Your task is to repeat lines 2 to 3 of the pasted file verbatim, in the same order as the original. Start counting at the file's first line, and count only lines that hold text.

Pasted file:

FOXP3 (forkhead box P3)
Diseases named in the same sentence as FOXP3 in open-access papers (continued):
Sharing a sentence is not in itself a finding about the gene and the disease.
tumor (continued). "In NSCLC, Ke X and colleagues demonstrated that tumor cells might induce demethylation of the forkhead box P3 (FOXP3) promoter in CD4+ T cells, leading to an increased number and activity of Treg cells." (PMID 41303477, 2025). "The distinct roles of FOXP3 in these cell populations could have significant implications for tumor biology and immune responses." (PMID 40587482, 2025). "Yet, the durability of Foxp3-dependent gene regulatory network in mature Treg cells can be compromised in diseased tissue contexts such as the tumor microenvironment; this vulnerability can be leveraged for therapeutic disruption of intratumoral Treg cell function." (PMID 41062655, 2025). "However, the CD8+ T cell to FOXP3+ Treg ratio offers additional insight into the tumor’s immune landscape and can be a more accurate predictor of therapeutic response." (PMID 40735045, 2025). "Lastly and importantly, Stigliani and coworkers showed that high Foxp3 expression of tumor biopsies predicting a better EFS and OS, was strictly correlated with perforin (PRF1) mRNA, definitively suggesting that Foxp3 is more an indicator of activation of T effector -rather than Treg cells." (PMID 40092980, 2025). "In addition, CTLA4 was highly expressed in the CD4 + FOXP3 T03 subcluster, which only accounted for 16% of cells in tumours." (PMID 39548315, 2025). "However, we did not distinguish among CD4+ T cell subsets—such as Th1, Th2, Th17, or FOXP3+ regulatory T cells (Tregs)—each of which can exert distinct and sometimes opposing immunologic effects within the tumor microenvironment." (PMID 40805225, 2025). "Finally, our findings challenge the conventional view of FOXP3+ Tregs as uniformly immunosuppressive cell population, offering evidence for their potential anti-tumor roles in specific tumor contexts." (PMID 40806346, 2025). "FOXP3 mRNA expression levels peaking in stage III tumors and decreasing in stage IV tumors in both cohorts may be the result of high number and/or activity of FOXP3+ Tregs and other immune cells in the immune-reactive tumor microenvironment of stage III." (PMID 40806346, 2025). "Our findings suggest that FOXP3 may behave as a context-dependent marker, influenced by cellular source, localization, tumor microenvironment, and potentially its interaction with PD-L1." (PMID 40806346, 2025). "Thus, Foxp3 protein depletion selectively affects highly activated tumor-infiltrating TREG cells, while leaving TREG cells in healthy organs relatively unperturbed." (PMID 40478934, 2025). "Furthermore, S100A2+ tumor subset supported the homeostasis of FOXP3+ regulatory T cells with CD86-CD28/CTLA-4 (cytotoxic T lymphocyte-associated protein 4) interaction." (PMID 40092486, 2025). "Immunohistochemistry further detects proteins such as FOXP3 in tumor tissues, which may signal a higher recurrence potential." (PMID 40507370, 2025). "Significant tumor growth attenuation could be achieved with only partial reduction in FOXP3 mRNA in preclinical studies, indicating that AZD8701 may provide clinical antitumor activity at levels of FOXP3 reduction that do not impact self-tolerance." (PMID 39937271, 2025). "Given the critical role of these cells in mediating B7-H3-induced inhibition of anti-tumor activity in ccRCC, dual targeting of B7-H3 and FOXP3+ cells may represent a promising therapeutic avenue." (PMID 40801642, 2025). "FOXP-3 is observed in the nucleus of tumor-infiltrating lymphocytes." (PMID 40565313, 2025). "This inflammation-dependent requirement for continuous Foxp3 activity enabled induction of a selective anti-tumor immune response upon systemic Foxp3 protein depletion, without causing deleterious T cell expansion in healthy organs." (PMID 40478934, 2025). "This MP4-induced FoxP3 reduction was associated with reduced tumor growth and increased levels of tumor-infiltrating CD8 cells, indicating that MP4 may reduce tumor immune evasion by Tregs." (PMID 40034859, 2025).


Diseases named in the same sentence as FOXP3 in open-access papers (continued):
Sharing a sentence is not in itself a finding about the gene and the disease.